Which means, you may like red iron clay, that turns dark when firing up to your favourite temperature, you may like the softer white clay that won’t scratch your hands when throwing on the wheel, or the one that does scratch your hands, definitely, but you’re using it to build up forms so you won’t bleed when working.
The list of tools and materials needed and wanted can go on hopelessly and endlessly, but coming to a point: where does Berliner potters buy their raw material? The other day, thanks to a precious suggestion, I discovered Spedition Börkey.
This is actually only the warehouse of the shop, so you won’t find everything in here. But I was too curious to let it go, and once again I found myself near Yorkstraße. If you look from the bridge on Monumentenstraße, you will see: in front of you the Fernsehturm, the Sony Center, all those weird skyscrapers, the trails of the S-Bahn and of the regional trains; on the right side, a pretty biergarten; on the left, grass, trees, shacks, shacks, and an abandoned fridge.
I can already tell that the biergarten is almost perfect, but those shacks, what exactly are they supposed to be? It seems like somebody is living there, or used to. It seems like it is a car deposit, or used to. It seems like there is something else, and this something else happens to be an abandoned sofa and, here we are, the warehouse of Börkey Keratech.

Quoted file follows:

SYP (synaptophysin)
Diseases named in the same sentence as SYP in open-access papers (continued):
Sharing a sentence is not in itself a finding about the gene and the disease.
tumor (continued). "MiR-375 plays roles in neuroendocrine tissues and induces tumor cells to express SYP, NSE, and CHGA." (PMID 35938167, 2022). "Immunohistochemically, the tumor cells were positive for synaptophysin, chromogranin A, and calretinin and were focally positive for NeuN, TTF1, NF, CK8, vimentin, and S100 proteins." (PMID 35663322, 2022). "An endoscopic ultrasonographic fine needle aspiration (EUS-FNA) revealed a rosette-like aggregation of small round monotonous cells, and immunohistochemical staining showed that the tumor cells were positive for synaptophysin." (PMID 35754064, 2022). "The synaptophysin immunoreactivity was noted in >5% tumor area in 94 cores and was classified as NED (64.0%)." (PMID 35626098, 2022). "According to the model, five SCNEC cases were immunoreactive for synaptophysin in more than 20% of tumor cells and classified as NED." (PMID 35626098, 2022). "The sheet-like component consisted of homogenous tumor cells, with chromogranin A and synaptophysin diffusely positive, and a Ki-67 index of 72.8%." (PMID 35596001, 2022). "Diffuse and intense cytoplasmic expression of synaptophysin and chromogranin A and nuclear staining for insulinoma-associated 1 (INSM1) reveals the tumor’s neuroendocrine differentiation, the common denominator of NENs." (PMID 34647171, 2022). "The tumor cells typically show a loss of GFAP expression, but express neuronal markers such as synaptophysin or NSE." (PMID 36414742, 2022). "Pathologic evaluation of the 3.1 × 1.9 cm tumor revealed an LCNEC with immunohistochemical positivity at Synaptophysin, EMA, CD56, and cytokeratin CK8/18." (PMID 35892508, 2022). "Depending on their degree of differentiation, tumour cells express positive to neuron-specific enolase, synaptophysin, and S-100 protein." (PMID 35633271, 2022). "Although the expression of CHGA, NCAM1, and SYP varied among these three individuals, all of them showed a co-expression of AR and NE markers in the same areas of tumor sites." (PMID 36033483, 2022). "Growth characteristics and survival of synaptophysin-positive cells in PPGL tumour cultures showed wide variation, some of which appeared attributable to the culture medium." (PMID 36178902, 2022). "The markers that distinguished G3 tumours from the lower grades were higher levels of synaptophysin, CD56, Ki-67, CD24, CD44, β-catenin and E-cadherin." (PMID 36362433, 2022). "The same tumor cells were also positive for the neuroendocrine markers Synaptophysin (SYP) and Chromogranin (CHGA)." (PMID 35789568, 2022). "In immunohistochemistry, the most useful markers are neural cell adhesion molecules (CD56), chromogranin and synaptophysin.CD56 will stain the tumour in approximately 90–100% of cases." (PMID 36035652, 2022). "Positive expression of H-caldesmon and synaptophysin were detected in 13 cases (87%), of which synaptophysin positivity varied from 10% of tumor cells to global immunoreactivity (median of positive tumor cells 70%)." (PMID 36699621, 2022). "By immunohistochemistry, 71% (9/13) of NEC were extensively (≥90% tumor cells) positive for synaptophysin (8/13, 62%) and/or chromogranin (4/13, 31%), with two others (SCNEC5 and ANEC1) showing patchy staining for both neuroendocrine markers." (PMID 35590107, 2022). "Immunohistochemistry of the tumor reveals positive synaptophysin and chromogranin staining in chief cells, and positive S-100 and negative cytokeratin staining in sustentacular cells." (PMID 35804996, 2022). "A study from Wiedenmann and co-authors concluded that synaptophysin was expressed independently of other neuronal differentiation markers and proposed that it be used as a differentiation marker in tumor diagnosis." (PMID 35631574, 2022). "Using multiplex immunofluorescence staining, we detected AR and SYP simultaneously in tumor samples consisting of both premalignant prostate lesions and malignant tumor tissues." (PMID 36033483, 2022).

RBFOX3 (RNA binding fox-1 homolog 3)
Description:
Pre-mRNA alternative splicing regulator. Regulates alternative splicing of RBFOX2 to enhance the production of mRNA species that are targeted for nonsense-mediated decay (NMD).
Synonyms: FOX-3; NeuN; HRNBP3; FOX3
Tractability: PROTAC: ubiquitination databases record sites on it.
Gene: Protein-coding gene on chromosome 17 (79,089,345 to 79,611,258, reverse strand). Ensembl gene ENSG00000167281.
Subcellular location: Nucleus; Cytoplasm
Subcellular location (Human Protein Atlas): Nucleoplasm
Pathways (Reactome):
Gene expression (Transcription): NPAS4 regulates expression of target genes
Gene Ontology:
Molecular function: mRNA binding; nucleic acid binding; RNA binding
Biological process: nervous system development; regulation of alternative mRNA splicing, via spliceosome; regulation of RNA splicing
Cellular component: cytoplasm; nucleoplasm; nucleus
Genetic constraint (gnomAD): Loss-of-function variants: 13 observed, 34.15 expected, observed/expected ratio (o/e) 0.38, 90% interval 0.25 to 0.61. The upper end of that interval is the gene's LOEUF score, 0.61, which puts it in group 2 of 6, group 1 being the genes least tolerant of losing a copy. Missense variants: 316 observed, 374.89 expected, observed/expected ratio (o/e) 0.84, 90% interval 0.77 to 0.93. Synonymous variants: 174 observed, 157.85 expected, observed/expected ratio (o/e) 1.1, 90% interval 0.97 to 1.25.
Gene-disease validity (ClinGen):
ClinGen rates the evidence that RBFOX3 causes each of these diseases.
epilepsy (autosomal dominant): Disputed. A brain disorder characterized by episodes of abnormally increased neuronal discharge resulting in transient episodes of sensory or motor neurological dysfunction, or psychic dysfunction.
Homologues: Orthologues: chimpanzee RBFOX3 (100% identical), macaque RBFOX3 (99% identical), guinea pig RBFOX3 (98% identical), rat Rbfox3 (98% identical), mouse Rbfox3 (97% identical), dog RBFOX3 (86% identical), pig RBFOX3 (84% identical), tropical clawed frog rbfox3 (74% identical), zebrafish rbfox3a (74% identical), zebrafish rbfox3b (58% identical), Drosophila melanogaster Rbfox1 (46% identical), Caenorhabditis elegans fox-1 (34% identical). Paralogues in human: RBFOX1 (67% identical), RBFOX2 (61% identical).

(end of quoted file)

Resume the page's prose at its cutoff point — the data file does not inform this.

As I arrive, the man working there (slightly surprised) asks me how he can help me and is patient enough to wait for my brain finding the words “Ton und Werkzeug”. He nicely guides me to the deposit, an old building (maybe a farm?) where tons and tons of clay rest on the shelves. Amazing. Like a rough wunderkammer, with the sound of the trains passing by. I cannot just point at one package, and hope it is the right one. I think I’ll have to come back when I’ve made up my mind. He explains that the tools are to be found in the shop, in this old building there is only place for clay and a couple of other objects.
I often wondered what this old-fashioned “Spedition Börkey” sign, hanging on an iron gate, could lead to. Ten minutes after, I’m on my way home and in my hand I’m holding a dark yellow catalogue, the name Börkey Keratech on it, to be studied in details.